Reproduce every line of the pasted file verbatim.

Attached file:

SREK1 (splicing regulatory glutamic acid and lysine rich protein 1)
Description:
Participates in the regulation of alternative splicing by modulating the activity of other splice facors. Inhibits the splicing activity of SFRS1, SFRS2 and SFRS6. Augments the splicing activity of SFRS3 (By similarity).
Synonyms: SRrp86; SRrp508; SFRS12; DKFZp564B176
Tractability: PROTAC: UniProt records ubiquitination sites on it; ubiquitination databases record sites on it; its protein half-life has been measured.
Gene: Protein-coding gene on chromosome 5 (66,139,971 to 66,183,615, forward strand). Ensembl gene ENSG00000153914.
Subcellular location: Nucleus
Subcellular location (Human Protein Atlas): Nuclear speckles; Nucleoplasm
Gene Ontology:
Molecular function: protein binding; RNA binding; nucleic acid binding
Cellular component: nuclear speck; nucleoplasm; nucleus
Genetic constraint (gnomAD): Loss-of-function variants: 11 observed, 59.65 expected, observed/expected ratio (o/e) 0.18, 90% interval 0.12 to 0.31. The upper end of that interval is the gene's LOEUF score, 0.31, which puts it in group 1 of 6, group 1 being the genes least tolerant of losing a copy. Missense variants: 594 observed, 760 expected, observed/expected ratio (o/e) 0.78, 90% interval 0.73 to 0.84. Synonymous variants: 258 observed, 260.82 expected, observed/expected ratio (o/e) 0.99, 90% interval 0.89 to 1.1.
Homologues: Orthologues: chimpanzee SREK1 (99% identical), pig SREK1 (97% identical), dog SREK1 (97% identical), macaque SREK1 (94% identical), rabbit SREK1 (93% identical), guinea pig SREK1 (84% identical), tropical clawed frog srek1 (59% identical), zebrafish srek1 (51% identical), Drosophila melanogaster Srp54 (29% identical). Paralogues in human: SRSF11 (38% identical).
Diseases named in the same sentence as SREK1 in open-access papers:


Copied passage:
SREK1 (splicing regulatory glutamic acid and lysine rich protein 1)
Description:
Participates in the regulation of alternative splicing by modulating the activity of other splice facors. Inhibits the splicing activity of SFRS1, SFRS2 and SFRS6. Augments the splicing activity of SFRS3 (By similarity).
Synonyms: SRrp86; SRrp508; SFRS12; DKFZp564B176
Tractability: PROTAC: UniProt records ubiquitination sites on it; ubiquitination databases record sites on it; its protein half-life has been measured.
Gene: Protein-coding gene on chromosome 5 (66,139,971 to 66,183,615, forward strand). Ensembl gene ENSG00000153914.
Subcellular location: Nucleus
Subcellular location (Human Protein Atlas): Nuclear speckles; Nucleoplasm
Gene Ontology:
Molecular function: protein binding; RNA binding; nucleic acid binding
Cellular component: nuclear speck; nucleoplasm; nucleus
Genetic constraint (gnomAD): Loss-of-function variants: 11 observed, 59.65 expected, observed/expected ratio (o/e) 0.18, 90% interval 0.12 to 0.31. The upper end of that interval is the gene's LOEUF score, 0.31, which puts it in group 1 of 6, group 1 being the genes least tolerant of losing a copy. Missense variants: 594 observed, 760 expected, observed/expected ratio (o/e) 0.78, 90% interval 0.73 to 0.84. Synonymous variants: 258 observed, 260.82 expected, observed/expected ratio (o/e) 0.99, 90% interval 0.89 to 1.1.
Homologues: Orthologues: chimpanzee SREK1 (99% identical), pig SREK1 (97% identical), dog SREK1 (97% identical), macaque SREK1 (94% identical), rabbit SREK1 (93% identical), guinea pig SREK1 (84% identical), tropical clawed frog srek1 (59% identical), zebrafish srek1 (51% identical), Drosophila melanogaster Srp54 (29% identical). Paralogues in human: SRSF11 (38% identical).
Diseases named in the same sentence as SREK1 in open-access papers: